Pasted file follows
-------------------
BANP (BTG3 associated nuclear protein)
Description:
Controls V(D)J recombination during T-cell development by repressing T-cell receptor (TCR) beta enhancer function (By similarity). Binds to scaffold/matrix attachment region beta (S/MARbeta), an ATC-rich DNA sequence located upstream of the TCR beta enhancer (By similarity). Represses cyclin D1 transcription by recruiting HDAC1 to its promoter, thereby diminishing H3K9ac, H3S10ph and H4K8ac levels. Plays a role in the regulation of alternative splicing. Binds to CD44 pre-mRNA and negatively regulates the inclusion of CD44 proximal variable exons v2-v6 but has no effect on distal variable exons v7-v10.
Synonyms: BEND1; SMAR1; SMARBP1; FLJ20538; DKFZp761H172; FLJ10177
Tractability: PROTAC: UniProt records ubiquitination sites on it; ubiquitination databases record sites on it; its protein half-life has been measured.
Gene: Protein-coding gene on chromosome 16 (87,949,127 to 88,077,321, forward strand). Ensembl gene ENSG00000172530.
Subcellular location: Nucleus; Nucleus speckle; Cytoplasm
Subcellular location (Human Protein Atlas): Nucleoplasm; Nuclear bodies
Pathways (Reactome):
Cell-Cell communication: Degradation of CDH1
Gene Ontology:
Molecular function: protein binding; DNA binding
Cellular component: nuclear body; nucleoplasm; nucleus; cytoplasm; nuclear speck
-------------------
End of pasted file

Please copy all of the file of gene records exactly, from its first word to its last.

BANP (BTG3 associated nuclear protein)
Description:
Controls V(D)J recombination during T-cell development by repressing T-cell receptor (TCR) beta enhancer function (By similarity). Binds to scaffold/matrix attachment region beta (S/MARbeta), an ATC-rich DNA sequence located upstream of the TCR beta enhancer (By similarity). Represses cyclin D1 transcription by recruiting HDAC1 to its promoter, thereby diminishing H3K9ac, H3S10ph and H4K8ac levels. Plays a role in the regulation of alternative splicing. Binds to CD44 pre-mRNA and negatively regulates the inclusion of CD44 proximal variable exons v2-v6 but has no effect on distal variable exons v7-v10.
Synonyms: BEND1; SMAR1; SMARBP1; FLJ20538; DKFZp761H172; FLJ10177
Tractability: PROTAC: UniProt records ubiquitination sites on it; ubiquitination databases record sites on it; its protein half-life has been measured.
Gene: Protein-coding gene on chromosome 16 (87,949,127 to 88,077,321, forward strand). Ensembl gene ENSG00000172530.
Subcellular location: Nucleus; Nucleus speckle; Cytoplasm
Subcellular location (Human Protein Atlas): Nucleoplasm; Nuclear bodies
Pathways (Reactome):
Cell-Cell communication: Degradation of CDH1
Gene Ontology:
Molecular function: protein binding; DNA binding
Cellular component: nuclear body; nucleoplasm; nucleus; cytoplasm; nuclear speck